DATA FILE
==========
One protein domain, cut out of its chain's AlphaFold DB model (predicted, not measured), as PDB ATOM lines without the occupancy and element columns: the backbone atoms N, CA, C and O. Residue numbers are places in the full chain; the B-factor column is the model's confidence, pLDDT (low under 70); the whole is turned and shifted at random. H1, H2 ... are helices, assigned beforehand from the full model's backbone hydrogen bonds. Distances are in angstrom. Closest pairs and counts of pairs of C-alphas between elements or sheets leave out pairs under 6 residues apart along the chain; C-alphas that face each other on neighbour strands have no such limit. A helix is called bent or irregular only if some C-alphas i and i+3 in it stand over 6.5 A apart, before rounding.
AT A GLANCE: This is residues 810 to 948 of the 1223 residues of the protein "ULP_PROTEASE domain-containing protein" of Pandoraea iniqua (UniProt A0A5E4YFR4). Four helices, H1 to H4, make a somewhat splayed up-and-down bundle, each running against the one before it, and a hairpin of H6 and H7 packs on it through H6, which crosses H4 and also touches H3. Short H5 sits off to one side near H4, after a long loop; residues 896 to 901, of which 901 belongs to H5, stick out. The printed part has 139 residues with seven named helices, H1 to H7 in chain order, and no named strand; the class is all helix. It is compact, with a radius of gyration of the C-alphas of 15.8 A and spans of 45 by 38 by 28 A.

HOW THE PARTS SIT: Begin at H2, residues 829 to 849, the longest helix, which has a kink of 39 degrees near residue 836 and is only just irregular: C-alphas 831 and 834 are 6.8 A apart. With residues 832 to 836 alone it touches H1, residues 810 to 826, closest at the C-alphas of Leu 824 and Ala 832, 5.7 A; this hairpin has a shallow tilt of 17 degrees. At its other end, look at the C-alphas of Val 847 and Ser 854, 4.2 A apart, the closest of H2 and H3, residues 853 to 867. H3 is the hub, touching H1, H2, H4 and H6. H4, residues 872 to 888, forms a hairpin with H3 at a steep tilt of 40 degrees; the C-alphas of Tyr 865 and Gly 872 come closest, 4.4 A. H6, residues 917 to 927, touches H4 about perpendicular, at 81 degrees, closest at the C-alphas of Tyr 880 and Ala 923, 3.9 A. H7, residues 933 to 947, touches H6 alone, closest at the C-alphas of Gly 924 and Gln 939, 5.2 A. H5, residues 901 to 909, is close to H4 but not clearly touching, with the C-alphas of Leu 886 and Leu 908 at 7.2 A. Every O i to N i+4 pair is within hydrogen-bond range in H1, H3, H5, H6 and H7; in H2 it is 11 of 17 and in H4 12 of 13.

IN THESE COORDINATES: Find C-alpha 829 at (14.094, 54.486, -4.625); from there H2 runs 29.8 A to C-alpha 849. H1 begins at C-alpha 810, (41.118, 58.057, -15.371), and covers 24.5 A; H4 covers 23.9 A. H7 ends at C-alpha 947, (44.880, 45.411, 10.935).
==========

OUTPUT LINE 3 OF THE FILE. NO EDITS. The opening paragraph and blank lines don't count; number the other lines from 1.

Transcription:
IN THESE COORDINATES: Find C-alpha 829 at (14.094, 54.486, -4.625); from there H2 runs 29.8 A to C-alpha 849. H1 begins at C-alpha 810, (41.118, 58.057, -15.371), and covers 24.5 A; H4 covers 23.9 A. H7 ends at C-alpha 947, (44.880, 45.411, 10.935).